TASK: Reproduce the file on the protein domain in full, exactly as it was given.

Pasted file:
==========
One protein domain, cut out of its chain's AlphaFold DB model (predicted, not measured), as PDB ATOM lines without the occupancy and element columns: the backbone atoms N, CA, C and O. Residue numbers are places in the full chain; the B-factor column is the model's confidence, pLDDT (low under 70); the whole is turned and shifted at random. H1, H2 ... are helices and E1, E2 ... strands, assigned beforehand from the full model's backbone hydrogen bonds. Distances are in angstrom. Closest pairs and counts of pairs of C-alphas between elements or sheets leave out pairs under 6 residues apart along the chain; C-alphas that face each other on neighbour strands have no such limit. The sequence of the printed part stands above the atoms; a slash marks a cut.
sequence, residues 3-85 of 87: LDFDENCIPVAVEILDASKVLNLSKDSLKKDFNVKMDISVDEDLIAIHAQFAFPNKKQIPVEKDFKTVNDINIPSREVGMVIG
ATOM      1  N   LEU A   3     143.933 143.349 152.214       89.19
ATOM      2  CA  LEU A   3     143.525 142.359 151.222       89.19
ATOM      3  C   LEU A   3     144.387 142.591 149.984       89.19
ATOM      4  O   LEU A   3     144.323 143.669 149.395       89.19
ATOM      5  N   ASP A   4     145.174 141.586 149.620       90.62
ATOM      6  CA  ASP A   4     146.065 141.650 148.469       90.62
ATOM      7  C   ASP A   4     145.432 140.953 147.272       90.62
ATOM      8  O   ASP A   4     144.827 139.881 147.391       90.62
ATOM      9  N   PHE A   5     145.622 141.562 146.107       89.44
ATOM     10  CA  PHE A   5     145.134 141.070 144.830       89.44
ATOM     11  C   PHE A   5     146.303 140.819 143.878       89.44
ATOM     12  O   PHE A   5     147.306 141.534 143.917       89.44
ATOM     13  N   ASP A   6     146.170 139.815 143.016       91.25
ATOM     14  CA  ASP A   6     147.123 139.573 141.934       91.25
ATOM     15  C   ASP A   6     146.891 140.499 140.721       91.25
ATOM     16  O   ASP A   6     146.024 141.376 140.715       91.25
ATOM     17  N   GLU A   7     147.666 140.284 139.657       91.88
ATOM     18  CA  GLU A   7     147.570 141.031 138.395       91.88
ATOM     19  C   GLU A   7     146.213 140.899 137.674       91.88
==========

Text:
One protein domain, cut out of its chain's AlphaFold DB model (predicted, not measured), as PDB ATOM lines without the occupancy and element columns: the backbone atoms N, CA, C and O. Residue numbers are places in the full chain; the B-factor column is the model's confidence, pLDDT (low under 70); the whole is turned and shifted at random. H1, H2 ... are helices and E1, E2 ... strands, assigned beforehand from the full model's backbone hydrogen bonds. Distances are in angstrom. Closest pairs and counts of pairs of C-alphas between elements or sheets leave out pairs under 6 residues apart along the chain; C-alphas that face each other on neighbour strands have no such limit. The sequence of the printed part stands above the atoms; a slash marks a cut.
sequence, residues 3-85 of 87: LDFDENCIPVAVEILDASKVLNLSKDSLKKDFNVKMDISVDEDLIAIHAQFAFPNKKQIPVEKDFKTVNDINIPSREVGMVIG
ATOM      1  N   LEU A   3     143.933 143.349 152.214       89.19
ATOM      2  CA  LEU A   3     143.525 142.359 151.222       89.19
ATOM      3  C   LEU A   3     144.387 142.591 149.984       89.19
ATOM      4  O   LEU A   3     144.323 143.669 149.395       89.19
ATOM      5  N   ASP A   4     145.174 141.586 149.620       90.62
ATOM      6  CA  ASP A   4     146.065 141.650 148.469       90.62
ATOM      7  C   ASP A   4     145.432 140.953 147.272       90.62
ATOM      8  O   ASP A   4     144.827 139.881 147.391       90.62
ATOM      9  N   PHE A   5     145.622 141.562 146.107       89.44
ATOM     10  CA  PHE A   5     145.134 141.070 144.830       89.44
ATOM     11  C   PHE A   5     146.303 140.819 143.878       89.44
ATOM     12  O   PHE A   5     147.306 141.534 143.917       89.44
ATOM     13  N   ASP A   6     146.170 139.815 143.016       91.25
ATOM     14  CA  ASP A   6     147.123 139.573 141.934       91.25
ATOM     15  C   ASP A   6     146.891 140.499 140.721       91.25
ATOM     16  O   ASP A   6     146.024 141.376 140.715       91.25
ATOM     17  N   GLU A   7     147.666 140.284 139.657       91.88
ATOM     18  CA  GLU A   7     147.570 141.031 138.395       91.88
ATOM     19  C   GLU A   7     146.213 140.899 137.674       91.88